Defensive Tackle David Irving, who is set to be an unrestricted free agent this year, took to Instagram yesterday to defend his value as an NFL player. Unfortunately for Irving, his track record over the last four seasons with the Dallas Cowboys tells a different story from his own.
Just last week, it was being reported that the Cowboys did not plan to make any effort to re-sign Irving. That may be what pushed David to make a post like this one, wanting to plead his case before free agency opens on March 13th.
Here is the full text of Irving’s social media post:
“I’m in the NFL because I’m great at what I do. I’m not in the NFL because I’m an Eagle Scout, or the perfect model citizen. I didn’t put on a mask or kiss ass to be where I am. I’m here on natural ability. This is God’s plan. Not mine. Trust me, I’m adjusting to it as well. Once I step on the field and stop performing , THEN we have a problem…. So does anyone have anything to say about my play?”
The “model citizen” comment took me back about 25 years to the heyday of my all-time favorite NBA player, Charles Barkley. In 1993, Barkley famously did a commercial for Nike in which he declared “I am not a role model” and “I am paid to wreak havoc on the basketball court.”
I agreed with Barkley then and I agree with that notion now. The idea that professional athletes need to have better behavior than the average person, or set an example for children, always has been and always will be silly.
They are modern-day gladiators, and we wouldn’t care one bit about their personal lives if they weren’t in the business of entertaining us.
He recognized that he actually had to be active to wreaked havoc. That’s what Irving doesn’t seem to get.
In four seasons David has only appeared in 37 of a possible 64 regular season games. He’s started each of the last years with a four-game suspension, one for performance-enhancing drugs and the other for illegal drug use.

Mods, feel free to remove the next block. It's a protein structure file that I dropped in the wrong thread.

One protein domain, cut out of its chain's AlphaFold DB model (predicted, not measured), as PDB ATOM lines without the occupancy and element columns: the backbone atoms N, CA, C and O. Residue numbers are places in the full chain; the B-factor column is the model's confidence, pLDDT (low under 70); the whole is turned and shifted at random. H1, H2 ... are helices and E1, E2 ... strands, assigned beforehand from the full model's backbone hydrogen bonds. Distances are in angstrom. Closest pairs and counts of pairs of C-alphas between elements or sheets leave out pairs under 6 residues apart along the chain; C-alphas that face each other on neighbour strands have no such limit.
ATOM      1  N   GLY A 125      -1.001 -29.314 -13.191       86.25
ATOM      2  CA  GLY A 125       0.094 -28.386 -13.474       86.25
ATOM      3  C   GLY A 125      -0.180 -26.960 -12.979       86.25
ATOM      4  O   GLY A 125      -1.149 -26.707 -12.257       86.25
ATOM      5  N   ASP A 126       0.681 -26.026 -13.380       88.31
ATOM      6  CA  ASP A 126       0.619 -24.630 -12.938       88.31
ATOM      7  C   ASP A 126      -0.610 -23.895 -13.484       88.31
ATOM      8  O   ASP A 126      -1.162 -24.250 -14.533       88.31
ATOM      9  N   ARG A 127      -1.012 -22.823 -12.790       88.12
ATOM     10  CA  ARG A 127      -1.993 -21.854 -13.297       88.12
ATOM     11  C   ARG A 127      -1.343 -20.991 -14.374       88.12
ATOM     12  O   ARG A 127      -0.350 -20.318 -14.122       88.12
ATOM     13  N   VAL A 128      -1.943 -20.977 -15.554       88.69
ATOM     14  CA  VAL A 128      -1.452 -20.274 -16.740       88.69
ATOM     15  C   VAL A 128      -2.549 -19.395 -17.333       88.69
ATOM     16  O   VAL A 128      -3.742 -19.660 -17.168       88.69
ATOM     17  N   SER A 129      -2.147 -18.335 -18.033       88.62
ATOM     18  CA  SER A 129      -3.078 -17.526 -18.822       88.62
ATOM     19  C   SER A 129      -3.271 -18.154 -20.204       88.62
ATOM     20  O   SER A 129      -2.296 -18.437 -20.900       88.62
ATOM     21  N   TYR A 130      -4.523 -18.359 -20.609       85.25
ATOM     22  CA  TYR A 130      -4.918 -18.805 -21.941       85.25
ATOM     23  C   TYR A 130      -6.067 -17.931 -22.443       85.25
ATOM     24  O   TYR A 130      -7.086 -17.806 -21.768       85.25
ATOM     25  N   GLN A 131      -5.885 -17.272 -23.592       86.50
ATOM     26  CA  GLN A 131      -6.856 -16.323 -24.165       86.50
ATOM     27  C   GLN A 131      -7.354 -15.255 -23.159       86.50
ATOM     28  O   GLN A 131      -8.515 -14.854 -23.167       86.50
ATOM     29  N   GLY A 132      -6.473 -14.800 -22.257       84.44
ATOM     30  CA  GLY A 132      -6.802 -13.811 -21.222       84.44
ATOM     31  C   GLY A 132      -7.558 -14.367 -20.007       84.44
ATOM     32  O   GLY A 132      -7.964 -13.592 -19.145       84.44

In 2018, Irving appeared in just two games in October and then vanished for the remainder of the season with a high ankle sprain. Over time, it was reported that Irving was missing meetings and practices while also dealing with personal issues related to the custody of his daughter.
In his Instagram post, David said, “Once I step on the field and stop performing, THEN we have a problem.” He doesn’t seem to get that missing 14 of 16 games is just as bad.
There is no question that David Irving can produce when he actually plays. In 2017 he posted seven sacks in just eight games, which is why Dallas gave him a second-round tender as a restricted free agent last offseason.
Had Irving built on that performance in 2018 then we wouldn’t be having this discussion. The Cowboys might have been having to decide which defensive linemen they wanted to use their franchise tag on between David and DeMarcus Lawrence.
But instead, Irving killed his chance with a Dallas team that actually has a big need at defensive tackle and plenty of cap space. The fact they’re moving on from him says volumes about his work ethic and desire for the game.
Yes, he gets results on the field. Irving’s been blessed with a natural size and athleticism that most football players could only wish for.
The Cowboys aren’t moving on because he’s not a “model citizen.” That never been a prerequisite to play here.
Dallas is moving on because David Irving’s a bad teammate and employee, and all that natural talent is worthless when he can’t get on the field.
Some of you are probably wondering why the Cowboys wouldn’t simply give Irving a cheap deal to stick around. After all, if he gets suspended again he doesn’t count against your 53-man roster limit.
The fact that the team isn’t pursuing that, unlike their ongoing loyalty to a guy like Randy Gregory, says volumes about how they perceive David’s desire to play football.
Dallas will deal with character issues, as we also saw when they got in bed with Greg Hardy a few years back. If a guy can help them win, the Cowboys have proven willing to ignore a lot when it comes to personal conduct and reputation.
But once that conduct limits your ability to actually play and contribute to winning, then what good are you?
David Irving is going to have to realize that if he wants to have an NFL career. He may get a second chance somewhere, but he’s a lot closer to the commissioner’s exempt list than Canton at this point.
For a guy with so much talent, he hasn’t produced half as much as he thinks.